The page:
Many adults cannot name a scientist

Dimitri-IvanovskyUSA Today’s Snapshot for 29 June was a survey in which 1000 adults were asked to name a famous scientist. Here are the results:

47% named Albert Einstein
23% could not name anyone
6% named Marie Curie
4% named Louis Pasteur
4% named Thomas Edison

The survey was conducted by L’Oreal, but the methods were not revealed. Therefore it is not possible to determine if the results can be extended to the adult population in general. Nevertheless, the poor showing on naming a famous scientist is an indictment of the science education of those who participated in the survey.

I’m interested in how the readers of virology blog would respond to the question, ‘Name a scientist’ – it doesn’t have to be a famous scientist, and it should not be a relative, or the author of virology blog. Don’t look up someone in a book or online – I’m interested in who you would think of spontaneously. Post your answer – just one scientist – in the comments section, or send it to virology@virology.ws. I’ll reveal the results here in a few weeks.

In attempting to determine how the L’Oreal survey was conducted, I learned about the L’Oreal-UNESCO For Women in Science Program, an effort to celebrate women who have dedicated their careers to scientific research, and to encourage emerging talent to pursue scientific discoveries. It’s a commendable program, and I do hope they impress upon the recipients of these awards the need to educate the public about their work.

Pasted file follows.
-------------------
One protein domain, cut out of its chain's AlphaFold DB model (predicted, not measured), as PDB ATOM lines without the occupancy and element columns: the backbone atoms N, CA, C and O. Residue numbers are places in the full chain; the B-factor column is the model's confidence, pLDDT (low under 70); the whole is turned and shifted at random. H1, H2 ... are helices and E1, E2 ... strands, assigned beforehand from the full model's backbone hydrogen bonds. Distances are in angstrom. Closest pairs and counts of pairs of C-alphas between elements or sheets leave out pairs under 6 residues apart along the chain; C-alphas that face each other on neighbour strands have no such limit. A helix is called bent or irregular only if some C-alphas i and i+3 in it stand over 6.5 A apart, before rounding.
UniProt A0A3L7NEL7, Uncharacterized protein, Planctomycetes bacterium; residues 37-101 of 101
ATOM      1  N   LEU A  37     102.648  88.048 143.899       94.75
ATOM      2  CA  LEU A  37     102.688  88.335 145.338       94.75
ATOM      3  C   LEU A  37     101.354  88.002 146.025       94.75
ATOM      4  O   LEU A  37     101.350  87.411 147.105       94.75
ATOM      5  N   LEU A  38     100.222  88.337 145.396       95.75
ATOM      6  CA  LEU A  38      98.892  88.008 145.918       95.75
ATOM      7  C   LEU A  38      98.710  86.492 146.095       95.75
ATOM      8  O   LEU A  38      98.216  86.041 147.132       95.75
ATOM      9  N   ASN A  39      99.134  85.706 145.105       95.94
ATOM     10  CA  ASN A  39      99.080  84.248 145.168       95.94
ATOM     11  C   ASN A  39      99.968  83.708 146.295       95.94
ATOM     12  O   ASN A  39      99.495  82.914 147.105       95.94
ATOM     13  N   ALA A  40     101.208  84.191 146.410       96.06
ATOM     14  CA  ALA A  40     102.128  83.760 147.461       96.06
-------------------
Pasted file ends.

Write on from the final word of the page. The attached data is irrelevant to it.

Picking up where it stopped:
Comments on this entry are closed.

  • JRose 2 July 2009, 9:40 am

    Glenn Theodore Seaborg, winner of the 1951 Nobel Prize in Chemistry, former cancellor of UC Berkeley, and a damn decent guy.

  • albatross 2 July 2009, 9:41 am

    Steven Hawking was the first name that came to mind, and I'm pretty sure I could come up with more than a hundred names without all that much trouble; I suspect most of your readers could dew the same. But the set of people interested enough in science to read a virology blog is perhaps a slightly different population than the one L'Oreal sampled.

  • anonymous 2 July 2009, 9:41 am

    Richard Feynman

  • Amy 2 July 2009, 9:43 am

    Nikola Tesla

  • Pedro 2 July 2009, 9:43 am

    Neils Bohr

  • Hadley 2 July 2009, 9:45 am

    I thought of Curie quickly followed by VS Ramachandran and Freeman Dyson, for some reason.

  • AbbyK 2 July 2009, 9:47 am

    Neil DeGrasse Tyson.

  • Jason 2 July 2009, 9:51 am

    It is difficult to comment entirely spontaneously after reading a list of scientists. But assuming the question really is “name a scientist other than the four mentioned here”: I would of course say Charles Darwin! Not mentioned because his name might be synonymous with “agent of the devil” to many, perhaps. Or Fermi. Or Skinner. Or Watson. Or any of the fine fellows after whom units are named: Ohm, Watt, Joule, Newton.